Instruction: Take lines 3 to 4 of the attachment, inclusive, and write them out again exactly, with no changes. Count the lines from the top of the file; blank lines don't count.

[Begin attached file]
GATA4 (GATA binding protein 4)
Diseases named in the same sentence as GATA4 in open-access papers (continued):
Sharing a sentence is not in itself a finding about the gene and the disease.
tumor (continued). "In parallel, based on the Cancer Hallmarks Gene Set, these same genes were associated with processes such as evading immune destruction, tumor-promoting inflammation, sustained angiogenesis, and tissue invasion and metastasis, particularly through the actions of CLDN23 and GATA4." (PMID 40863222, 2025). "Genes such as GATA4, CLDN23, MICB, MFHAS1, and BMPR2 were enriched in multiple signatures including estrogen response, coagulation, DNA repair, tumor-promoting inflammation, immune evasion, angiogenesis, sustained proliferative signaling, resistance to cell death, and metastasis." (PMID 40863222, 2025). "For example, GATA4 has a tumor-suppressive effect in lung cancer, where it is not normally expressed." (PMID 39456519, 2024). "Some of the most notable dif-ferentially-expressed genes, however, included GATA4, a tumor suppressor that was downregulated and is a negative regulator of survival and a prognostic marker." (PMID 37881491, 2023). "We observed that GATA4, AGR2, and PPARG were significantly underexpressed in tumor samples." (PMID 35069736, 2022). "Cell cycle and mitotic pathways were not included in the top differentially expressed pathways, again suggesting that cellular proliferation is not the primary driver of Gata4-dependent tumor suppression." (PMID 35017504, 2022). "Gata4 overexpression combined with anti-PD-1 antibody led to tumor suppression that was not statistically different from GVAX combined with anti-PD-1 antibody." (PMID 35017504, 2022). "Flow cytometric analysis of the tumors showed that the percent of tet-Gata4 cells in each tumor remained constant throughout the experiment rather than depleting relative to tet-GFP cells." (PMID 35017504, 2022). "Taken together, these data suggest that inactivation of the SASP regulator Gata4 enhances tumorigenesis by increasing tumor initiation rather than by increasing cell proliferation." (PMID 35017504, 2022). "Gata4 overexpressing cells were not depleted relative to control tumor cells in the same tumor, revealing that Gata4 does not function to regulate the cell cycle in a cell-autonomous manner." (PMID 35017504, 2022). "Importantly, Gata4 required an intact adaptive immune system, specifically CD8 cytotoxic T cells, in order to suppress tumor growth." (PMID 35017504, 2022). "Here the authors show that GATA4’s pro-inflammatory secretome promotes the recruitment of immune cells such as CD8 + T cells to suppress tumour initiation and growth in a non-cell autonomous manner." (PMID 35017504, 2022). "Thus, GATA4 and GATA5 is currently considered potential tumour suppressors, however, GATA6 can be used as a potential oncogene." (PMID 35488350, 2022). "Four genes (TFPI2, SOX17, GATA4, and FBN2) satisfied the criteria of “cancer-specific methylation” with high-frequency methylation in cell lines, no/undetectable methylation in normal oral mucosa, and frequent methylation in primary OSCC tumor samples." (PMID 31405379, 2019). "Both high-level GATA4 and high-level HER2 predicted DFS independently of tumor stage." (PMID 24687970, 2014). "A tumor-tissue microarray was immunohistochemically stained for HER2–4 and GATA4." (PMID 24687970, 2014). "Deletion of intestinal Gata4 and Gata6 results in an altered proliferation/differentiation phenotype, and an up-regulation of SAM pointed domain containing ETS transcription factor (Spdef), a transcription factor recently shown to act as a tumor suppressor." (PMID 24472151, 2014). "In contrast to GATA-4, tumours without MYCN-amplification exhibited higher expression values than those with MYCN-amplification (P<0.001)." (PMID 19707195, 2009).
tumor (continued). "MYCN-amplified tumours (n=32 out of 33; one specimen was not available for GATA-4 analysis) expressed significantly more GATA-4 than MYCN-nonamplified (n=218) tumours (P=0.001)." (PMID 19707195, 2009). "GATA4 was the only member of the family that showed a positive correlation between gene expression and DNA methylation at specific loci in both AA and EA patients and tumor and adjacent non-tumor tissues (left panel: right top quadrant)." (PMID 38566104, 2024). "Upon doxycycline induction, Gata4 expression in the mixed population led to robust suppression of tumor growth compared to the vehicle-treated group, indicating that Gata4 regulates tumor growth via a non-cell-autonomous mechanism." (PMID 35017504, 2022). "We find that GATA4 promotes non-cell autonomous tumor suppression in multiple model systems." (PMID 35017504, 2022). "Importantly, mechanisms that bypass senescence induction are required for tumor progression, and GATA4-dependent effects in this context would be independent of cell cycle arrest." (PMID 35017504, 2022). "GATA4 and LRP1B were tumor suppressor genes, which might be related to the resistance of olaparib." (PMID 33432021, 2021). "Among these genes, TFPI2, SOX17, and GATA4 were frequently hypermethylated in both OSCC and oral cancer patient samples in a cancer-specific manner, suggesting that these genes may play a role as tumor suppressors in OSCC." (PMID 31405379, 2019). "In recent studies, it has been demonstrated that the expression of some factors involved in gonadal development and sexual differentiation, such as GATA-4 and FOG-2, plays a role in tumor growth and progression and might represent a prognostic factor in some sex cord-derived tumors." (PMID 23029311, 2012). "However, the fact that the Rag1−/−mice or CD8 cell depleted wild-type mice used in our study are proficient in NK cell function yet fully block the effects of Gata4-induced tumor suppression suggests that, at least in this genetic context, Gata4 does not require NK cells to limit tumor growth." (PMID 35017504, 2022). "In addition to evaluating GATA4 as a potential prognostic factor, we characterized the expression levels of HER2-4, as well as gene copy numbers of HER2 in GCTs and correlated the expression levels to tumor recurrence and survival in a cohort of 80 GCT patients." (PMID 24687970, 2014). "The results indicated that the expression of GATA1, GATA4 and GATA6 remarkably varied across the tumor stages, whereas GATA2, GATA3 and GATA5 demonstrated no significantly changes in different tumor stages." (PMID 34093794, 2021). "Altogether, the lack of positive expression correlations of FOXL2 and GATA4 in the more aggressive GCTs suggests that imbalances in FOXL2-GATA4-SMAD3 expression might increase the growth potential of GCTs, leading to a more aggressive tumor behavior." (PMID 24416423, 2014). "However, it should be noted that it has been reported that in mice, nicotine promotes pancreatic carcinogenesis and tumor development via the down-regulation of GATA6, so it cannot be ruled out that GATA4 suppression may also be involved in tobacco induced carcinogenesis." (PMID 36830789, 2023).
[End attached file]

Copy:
Sharing a sentence is not in itself a finding about the gene and the disease.
tumor (continued). "In parallel, based on the Cancer Hallmarks Gene Set, these same genes were associated with processes such as evading immune destruction, tumor-promoting inflammation, sustained angiogenesis, and tissue invasion and metastasis, particularly through the actions of CLDN23 and GATA4." (PMID 40863222, 2025). "Genes such as GATA4, CLDN23, MICB, MFHAS1, and BMPR2 were enriched in multiple signatures including estrogen response, coagulation, DNA repair, tumor-promoting inflammation, immune evasion, angiogenesis, sustained proliferative signaling, resistance to cell death, and metastasis." (PMID 40863222, 2025). "For example, GATA4 has a tumor-suppressive effect in lung cancer, where it is not normally expressed." (PMID 39456519, 2024). "Some of the most notable dif-ferentially-expressed genes, however, included GATA4, a tumor suppressor that was downregulated and is a negative regulator of survival and a prognostic marker." (PMID 37881491, 2023). "We observed that GATA4, AGR2, and PPARG were significantly underexpressed in tumor samples." (PMID 35069736, 2022). "Cell cycle and mitotic pathways were not included in the top differentially expressed pathways, again suggesting that cellular proliferation is not the primary driver of Gata4-dependent tumor suppression." (PMID 35017504, 2022). "Gata4 overexpression combined with anti-PD-1 antibody led to tumor suppression that was not statistically different from GVAX combined with anti-PD-1 antibody." (PMID 35017504, 2022). "Flow cytometric analysis of the tumors showed that the percent of tet-Gata4 cells in each tumor remained constant throughout the experiment rather than depleting relative to tet-GFP cells." (PMID 35017504, 2022). "Taken together, these data suggest that inactivation of the SASP regulator Gata4 enhances tumorigenesis by increasing tumor initiation rather than by increasing cell proliferation." (PMID 35017504, 2022). "Gata4 overexpressing cells were not depleted relative to control tumor cells in the same tumor, revealing that Gata4 does not function to regulate the cell cycle in a cell-autonomous manner." (PMID 35017504, 2022). "Importantly, Gata4 required an intact adaptive immune system, specifically CD8 cytotoxic T cells, in order to suppress tumor growth." (PMID 35017504, 2022). "Here the authors show that GATA4’s pro-inflammatory secretome promotes the recruitment of immune cells such as CD8 + T cells to suppress tumour initiation and growth in a non-cell autonomous manner." (PMID 35017504, 2022). "Thus, GATA4 and GATA5 is currently considered potential tumour suppressors, however, GATA6 can be used as a potential oncogene." (PMID 35488350, 2022). "Four genes (TFPI2, SOX17, GATA4, and FBN2) satisfied the criteria of “cancer-specific methylation” with high-frequency methylation in cell lines, no/undetectable methylation in normal oral mucosa, and frequent methylation in primary OSCC tumor samples." (PMID 31405379, 2019). "Both high-level GATA4 and high-level HER2 predicted DFS independently of tumor stage." (PMID 24687970, 2014). "A tumor-tissue microarray was immunohistochemically stained for HER2–4 and GATA4." (PMID 24687970, 2014). "Deletion of intestinal Gata4 and Gata6 results in an altered proliferation/differentiation phenotype, and an up-regulation of SAM pointed domain containing ETS transcription factor (Spdef), a transcription factor recently shown to act as a tumor suppressor." (PMID 24472151, 2014). "In contrast to GATA-4, tumours without MYCN-amplification exhibited higher expression values than those with MYCN-amplification (P<0.001)." (PMID 19707195, 2009).